Testing to determine the type and extent of toxic contamination at the so-called Chatham Brothers property here began in earnest Wednesday--4 1/2 years after it was declared a hazardous waste site by county health officials.
The tests, being conducted by state and county toxic waste experts and specialized private contractors, will continue at least through Aug. 8 and will help officials determine just how to clean up the six-acre site.
The site is considered the worst case of toxic waste dumping in San Diego County and is the first in California to be targeted for cleanup money authorized by voters under the Hazardous Substance Cleanup Bond Act of 1984. The property is in the 2200 block of Bernardo Avenue in the southwestern part of the city.
The job of characterizing the type and extent of the contamination, analyzing the findings and mapping plans to clean up the site is expected to take until October. Depending on what is found, the actual cleanup could then take 12 months. The entire process is expected to cost about $2.5 million.
County and state health officials have been trying to get the site cleaned up since 1982, but their efforts were confounded because brothers Thomas and Robert Chatham had sold the property to Coastal Equities, a real estate investment firm that later went bankrupt. The Chathams have refused to pay for the cleanup, according to Larry Aker, who heads the hazardous materials office of the county Department of Health Services.
The site was never considered so dangerous as to receive Superfund cleanup funds from the federal Environmental Protection Agency, and it wasn't until January, when the state Legislature allocated the 1984 bond funds, that state money was made available to clean the site.
The Chatham property became the first project to receive the money, not because it is the worst in the state but because it was the most "do-able," according to state officials. When the job is completed, the Chathams and other "responsible parties," including companies that dumped barrels of waste material there, will be billed by the state for the cleanup costs.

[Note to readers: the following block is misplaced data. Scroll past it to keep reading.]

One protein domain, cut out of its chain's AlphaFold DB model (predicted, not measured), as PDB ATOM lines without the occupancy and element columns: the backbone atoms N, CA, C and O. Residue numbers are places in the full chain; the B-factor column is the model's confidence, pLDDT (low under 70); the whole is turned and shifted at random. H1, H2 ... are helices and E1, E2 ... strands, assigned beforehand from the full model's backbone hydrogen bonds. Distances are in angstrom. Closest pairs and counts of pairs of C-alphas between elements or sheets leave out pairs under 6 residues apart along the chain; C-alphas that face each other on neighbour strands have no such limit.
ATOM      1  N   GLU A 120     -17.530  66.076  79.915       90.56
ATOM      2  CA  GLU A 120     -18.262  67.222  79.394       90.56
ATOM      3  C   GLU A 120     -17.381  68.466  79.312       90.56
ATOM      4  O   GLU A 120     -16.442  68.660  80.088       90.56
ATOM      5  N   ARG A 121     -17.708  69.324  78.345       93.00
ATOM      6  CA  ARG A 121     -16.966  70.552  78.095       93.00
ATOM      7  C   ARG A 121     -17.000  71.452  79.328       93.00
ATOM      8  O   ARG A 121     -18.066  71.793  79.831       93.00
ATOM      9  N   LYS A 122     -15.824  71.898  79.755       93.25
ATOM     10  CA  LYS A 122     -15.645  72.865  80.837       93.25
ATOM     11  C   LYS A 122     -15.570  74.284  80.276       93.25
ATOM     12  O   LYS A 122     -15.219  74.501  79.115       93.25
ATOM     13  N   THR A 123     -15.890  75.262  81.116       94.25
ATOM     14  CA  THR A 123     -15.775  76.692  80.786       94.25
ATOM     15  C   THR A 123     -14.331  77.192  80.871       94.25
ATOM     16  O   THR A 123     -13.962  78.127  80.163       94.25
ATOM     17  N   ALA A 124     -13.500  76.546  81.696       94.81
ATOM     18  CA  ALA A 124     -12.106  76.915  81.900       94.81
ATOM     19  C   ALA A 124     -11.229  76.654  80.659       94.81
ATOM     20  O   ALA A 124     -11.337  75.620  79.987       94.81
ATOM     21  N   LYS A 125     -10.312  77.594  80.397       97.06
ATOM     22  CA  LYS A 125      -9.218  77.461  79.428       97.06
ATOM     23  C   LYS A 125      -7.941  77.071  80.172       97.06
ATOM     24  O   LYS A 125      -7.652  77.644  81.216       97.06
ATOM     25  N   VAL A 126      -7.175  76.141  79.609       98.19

"It's good to finally see work getting under way here. It's a relief," said Jim Smith, the Southern California chief of the state's Toxic Substances Control Division.
The undeveloped parcel, in a rural part of Escondido, was used by the Chatham brothers as the site of their industrial solvent and waste oil recycling business, and was used as a dumping ground for metal drums of chemicals used in local industry. The business was shut down in 1982.
The site does not pose an immediate health peril to nearby residents and there are no airborne toxins at the site, tests have shown. But among the concerns of health department investigators--in addition to the more than 150 barrels at the site, mushy ground and visible chemical spills--is whether there are toxic materials or barrels buried beneath the surface that have so far escaped detection.
Also unknown to health officials is whether the underground water supply has been tainted. The water table feeds into nearby Lake Hodges, a reservoir.
On Wednesday, toxic experts from the state, the county Department of Health Services and two state contractors--Tetra Tech Inc. and the IT Corp.--walked onto the site, equipped with self-contained breathing apparatuses and clothed from head to toe in protective gear, suggesting that the dangers at the site are far worse than neighbors might have imagined.
The precautions were taken because sludge samples were being taken from barrels on the site and officials have not yet determined exactly how toxic the material is.
The barrels will be inventoried and moved to one spot to prepare for next Monday's work, when a backhoe will be used to dig a six-foot-deep, 100-foot-long trench across the property that may reveal whether any hazardous materials are buried there.
Monday's activities may be the most precarious because it is not known just what the backhoe may uncover from its trenching, said Marcia Murphy, a spokeswoman for the state Toxic Substances Control Division.
For that reason, health officials and the Escondido Fire Department have prepared contingency plans that call for area residents within a quarter of a mile or half a mile of the site--depending on the severity of the problem--to be evacuated to San Pasqual High School should monitoring equipment show that toxins are escaping into the air.
In addition to the digging, workers will take surface samples and drill 18 boreholes and four water-monitoring wells to provide soil and groundwater samples. They will dig more if they detect a plume of underground contamination, said Megan Cambridge, project officer on the site.
By October, officials expect to have figured out what chemicals are at the site, how widespread and how deep they are, and how best to remove them.